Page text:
Wildfire impacts on water quality - PAESTA Podcast Series: Episode 39
You Asked, We Answered!
Transcript of the podcast
Hi, my name is John Miller, I’m a senior at Penn State Brandywine and I will be your host of this podcast. Today’s topic is the impacts on water related to wildfire. For those of you who aren’t familiar, wildfire is another term for forest fire. Wildfire can have significant effects on water quality, from sediment loads to chemical reactions. In today’s podcast, we will explore these impacts in detail.
Erosion rates dynamically increase as a result of wildfire. Due to the increased erosion, high sediment loads and turbidity can be observed.  Sediment loads, in large amounts increase processing costs of water treatment facilities. In severe cases, such as Colorado’s Buffalo Creek wildfire, sediment can even shut the facilities down entirely.  Sediment containing phosphorus also promotes plant growth when found in high concentrations. This can reduce the amount of dissolved oxygen in the watershed, impacting the local wildlife. 
Turbidity refers to the level of clarity or how clear the water is. Turbidity promotes algae blooms which, like phosphorus, can also reduce oxygen levels in the water.  Turbidity is measured in nephelometric turbidity units (NTU) and an acceptable level for entering a water treatment facility is anything under 20 NTU.  Aside from being aesthetically unappealing, turbidity not removed from drinking water can promote growth of pathogens increasing the risk of waterborne disease. 
Wildfire affects water chemistry in various ways. PH measures the acidity or alkalinity of the water. A normal PH for tap water and freshwater aquariums is a value of 7.0. PH spikes can be observed as a result of an overload of sediment into the watershed. PH tends to spike initially after a wildfire and heavy storms, then stabilizes over time.  Ash deposited by runoff can increase the alkalinity in the watershed , while metal minerals can act as “Lewis acids”  increasing the water’s acidity.
Another chemical imbalance caused by wildfire is increased levels of nitrogen. Nitrogen comes in several forms and the primary forms deposited into watersheds following a burn are ammonium and dissolved organic carbon.  Dissolved organic carbon and nitrates are removed from the water only by means of microbial activity; also, known as beneficial bacteria.  Nitrites and nitrates are a byproduct of the microbial activity consuming ammonium.  The ammonium is the result of nitrogen volatizing. A study on watersheds in Southern California showed nitrate levels increasing by as much as 550% under post wildfire conditions.  To put this into perspective, many of you may own an aquarium or know someone that does. Nitrate levels for a healthy aquarium should never exceed 40ppm. An increase of 550% would show levels as high as 220ppm and would certainly result in the loss of your aquatic friends.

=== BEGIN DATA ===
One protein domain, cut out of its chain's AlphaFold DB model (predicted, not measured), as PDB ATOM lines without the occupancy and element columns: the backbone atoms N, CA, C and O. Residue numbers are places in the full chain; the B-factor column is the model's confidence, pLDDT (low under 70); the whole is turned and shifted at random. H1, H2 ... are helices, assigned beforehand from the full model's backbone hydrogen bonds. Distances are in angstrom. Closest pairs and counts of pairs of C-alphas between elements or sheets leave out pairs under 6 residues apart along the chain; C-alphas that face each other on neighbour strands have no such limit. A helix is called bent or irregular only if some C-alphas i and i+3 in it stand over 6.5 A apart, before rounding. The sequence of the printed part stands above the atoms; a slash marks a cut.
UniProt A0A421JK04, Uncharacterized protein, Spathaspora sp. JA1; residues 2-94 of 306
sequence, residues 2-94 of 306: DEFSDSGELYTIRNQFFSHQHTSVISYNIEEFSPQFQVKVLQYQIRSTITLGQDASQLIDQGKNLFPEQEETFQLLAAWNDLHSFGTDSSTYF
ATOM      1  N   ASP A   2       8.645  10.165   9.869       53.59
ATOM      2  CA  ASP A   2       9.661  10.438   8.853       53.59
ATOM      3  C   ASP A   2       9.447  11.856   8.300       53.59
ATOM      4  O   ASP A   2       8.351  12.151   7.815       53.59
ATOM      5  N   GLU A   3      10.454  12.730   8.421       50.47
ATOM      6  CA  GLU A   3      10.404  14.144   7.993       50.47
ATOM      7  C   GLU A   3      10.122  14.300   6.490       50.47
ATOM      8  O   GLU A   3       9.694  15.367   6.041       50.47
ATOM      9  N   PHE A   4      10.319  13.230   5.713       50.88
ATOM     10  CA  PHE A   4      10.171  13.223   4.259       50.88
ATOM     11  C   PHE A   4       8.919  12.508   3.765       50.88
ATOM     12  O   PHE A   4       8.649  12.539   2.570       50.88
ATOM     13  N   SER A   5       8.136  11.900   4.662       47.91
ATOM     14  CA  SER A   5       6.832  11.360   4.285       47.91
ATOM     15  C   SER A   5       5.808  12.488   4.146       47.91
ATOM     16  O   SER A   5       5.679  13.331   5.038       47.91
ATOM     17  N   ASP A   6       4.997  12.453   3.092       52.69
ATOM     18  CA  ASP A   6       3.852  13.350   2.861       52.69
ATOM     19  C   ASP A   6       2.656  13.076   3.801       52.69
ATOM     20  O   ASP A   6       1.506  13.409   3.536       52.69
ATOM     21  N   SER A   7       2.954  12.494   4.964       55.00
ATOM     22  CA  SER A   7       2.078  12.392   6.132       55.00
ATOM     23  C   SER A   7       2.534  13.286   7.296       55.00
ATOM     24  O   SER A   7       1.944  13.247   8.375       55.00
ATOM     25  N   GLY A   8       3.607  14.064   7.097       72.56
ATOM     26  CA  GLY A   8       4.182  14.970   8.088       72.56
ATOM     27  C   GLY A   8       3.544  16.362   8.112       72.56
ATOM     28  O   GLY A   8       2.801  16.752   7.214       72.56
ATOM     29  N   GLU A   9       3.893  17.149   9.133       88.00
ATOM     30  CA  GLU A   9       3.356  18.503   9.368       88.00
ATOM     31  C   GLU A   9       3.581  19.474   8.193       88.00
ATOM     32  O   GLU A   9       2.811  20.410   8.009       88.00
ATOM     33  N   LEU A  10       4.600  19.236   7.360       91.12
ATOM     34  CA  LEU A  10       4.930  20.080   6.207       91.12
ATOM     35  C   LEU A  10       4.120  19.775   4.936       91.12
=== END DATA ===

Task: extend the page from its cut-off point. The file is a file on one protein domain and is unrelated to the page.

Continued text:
Phosphorus is another chemical effect that can be observed following a wildfire. Phosphorus levels increase primarily due to ash deposited into the surface water following a wildfire.  Phosphorus tends to bind to soil and, therefore, increases levels in the watershed as runoff occurs. Phosphorus also promotes algae blooms, which can have a leaching effect on the dissolved oxygen in the water.  Additionally, phosphorus based fire retardants can have adverse effects on the watershed when used to extinguish wildfire.  Aside from algae blooms, phosphorus can pose health threats to humans when found in drinking water. The leaching effect of oxygen can lower oxygen levels in the blood stream. Due to trace amounts of iron that come along with phosphorus, it is possible to corrode copper piping in our water delivery systems. 
Furthermore, burning soil produces amino acids which lead to elevated levels of ammonia immediately following a wildfire.  Wildfire can cause the top-level soil to become hydrophobic, preventing water from permeating.  Due to a lack of infiltration, runoff levels may increase by as much as 2,350%!  High-intensity fire can also increase the erosion rate of soil, which in turn increases the sediment load delivered to the watershed.  Runoff depositing ash into the watershed, raising PH values, facilitates dispersion of the soil’s aggregates. 
Prescribed burns are fires that are intentional and controlled. These controlled burns can reduce the risk of extreme wildfire.  Proper burn plans must be in place prior to a prescribed burn. Characteristics of a proper plan include considerations of temperature, wind, moisture and humidity and smoke dispersion.  Watershed impacts may still be observed in terms of chemical and sedimentation, however, to much less a degree than wildfire impacts.
In conclusion, we can see there is a direct relation between wildfire and water quality. By administering prescribed burns, we can effectively reduce the risk of forest fire and its damage to the environment. For more information on wildfire and its impacts on water quality see the additional references and links provided in the transcript. Thank you all for listening and may your passion for Earth science burn intensely.
(This audio file was recorded by John Miller, undergraduate student, Penn State Brandywine, on November 11, 2016. References available in the attached transcript.)